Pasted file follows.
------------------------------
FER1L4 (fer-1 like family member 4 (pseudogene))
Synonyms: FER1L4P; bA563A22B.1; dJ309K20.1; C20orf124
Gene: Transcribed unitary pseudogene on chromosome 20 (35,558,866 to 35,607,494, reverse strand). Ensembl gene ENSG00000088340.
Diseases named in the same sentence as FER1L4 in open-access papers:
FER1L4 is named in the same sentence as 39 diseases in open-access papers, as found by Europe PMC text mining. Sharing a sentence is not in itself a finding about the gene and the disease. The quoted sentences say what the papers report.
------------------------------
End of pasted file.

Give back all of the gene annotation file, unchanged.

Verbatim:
FER1L4 (fer-1 like family member 4 (pseudogene))
Synonyms: FER1L4P; bA563A22B.1; dJ309K20.1; C20orf124
Gene: Transcribed unitary pseudogene on chromosome 20 (35,558,866 to 35,607,494, reverse strand). Ensembl gene ENSG00000088340.
Diseases named in the same sentence as FER1L4 in open-access papers:
FER1L4 is named in the same sentence as 39 diseases in open-access papers, as found by Europe PMC text mining. Sharing a sentence is not in itself a finding about the gene and the disease. The quoted sentences say what the papers report.